Patients with end-stage renal disease (ESRD) require frequent hospitalization. Hospital admission via the emergency department (ED) can be time consuming and create the need for the patient to receive dialysis while still in the ED. At the virtual 2020 ANNA National Symposium, Jenna Freeman, MSW, of Patient Pathways, Denver, Colorado, and colleagues described a program aimed at reducing ED avoidable admissions in a session titled Avoiding Admissions and Dialysis Treatments in the Emergency Department.

The project began with the formation of a dedicated, multidisciplinary ED Avoidable Admissions Committee that included ED physicians, nephrologists, hospitalists, nursing and administrative staff, inpatient and outpatient administrators, and a dialysis-specific discharge planning group. The discharge planning group included a Patient Pathways care coordinator or case manager.

Avoidable reasons for ED admission of medically stable patients with ESRD include dialysis facility availability/delay issues, physician communication issues, patient or family refusal, nonadherence, and patient transportation issues. The committee defined a process aimed at a reduction in such admissions and dialysis treatments in the ED. The process also included an educational model for medical center clinicians.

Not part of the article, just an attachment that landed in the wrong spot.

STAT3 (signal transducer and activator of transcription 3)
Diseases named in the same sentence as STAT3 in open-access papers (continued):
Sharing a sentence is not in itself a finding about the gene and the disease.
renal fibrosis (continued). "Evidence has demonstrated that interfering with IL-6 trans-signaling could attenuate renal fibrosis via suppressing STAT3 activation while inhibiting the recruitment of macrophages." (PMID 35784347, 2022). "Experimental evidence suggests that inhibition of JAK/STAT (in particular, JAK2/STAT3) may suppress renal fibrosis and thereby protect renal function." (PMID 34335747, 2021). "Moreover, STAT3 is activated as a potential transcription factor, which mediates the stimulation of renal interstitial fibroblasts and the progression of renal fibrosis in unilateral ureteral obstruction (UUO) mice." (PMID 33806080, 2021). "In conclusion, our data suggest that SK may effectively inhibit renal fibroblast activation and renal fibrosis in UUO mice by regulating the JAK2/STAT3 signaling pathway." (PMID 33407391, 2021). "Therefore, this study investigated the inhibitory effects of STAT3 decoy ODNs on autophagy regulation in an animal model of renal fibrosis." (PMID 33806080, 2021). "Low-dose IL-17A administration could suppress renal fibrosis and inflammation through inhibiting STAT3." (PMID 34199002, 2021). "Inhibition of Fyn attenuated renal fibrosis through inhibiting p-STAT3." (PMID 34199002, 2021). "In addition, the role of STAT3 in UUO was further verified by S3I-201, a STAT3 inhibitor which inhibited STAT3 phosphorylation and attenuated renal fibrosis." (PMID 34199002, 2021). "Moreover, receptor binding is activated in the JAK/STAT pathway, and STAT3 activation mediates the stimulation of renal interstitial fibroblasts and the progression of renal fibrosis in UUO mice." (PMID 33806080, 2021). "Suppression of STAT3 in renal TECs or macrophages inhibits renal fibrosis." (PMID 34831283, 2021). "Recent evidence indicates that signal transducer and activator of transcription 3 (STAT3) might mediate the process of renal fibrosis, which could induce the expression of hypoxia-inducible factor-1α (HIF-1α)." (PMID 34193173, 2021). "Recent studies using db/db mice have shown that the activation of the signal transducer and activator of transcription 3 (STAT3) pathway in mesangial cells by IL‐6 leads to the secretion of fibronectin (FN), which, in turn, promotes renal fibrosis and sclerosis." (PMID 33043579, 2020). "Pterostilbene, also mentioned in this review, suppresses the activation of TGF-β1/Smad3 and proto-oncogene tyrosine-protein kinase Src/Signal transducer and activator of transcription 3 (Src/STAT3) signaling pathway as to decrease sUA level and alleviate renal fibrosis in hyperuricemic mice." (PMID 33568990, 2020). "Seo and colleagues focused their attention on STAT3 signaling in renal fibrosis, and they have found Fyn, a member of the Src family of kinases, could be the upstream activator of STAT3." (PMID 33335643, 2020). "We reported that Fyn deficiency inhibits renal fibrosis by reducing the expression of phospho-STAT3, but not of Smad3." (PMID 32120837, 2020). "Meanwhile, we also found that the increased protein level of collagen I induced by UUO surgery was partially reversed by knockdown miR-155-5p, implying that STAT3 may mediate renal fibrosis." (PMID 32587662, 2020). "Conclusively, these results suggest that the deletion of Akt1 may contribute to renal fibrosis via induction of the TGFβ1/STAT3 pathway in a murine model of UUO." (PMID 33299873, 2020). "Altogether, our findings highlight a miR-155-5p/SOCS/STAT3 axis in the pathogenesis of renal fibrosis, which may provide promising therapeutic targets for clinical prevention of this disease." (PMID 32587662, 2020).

Key steps in the process were ensuring the timely determination of medical necessity, coordination of transportation, and confirmation of availability of outpatient dialysis facility chair time. The program was implemented initially in a three-hospital system. Analysis of the number of patients receiving dialysis treatment in the ED found an 82% reduction over the four calendar quarters following program rollout.

“Implementation of a program to define and reduce avoidable admissions and unnecessary dialysis treatments in the ED resulted in a reduction in missed dialysis treatment in the outpatient setting, and improved ED throughput and cost savings to the hospital,” the authors said.

Source: Freeman J, Benton S, Simmons S. Avoiding admissions and dialysis treatments in the emergency department. Abstract of a presentation at the virtual 2020 American Nephrology Nurses Association National Symposium, August 29-31, 2020.

Credit: Original article published here.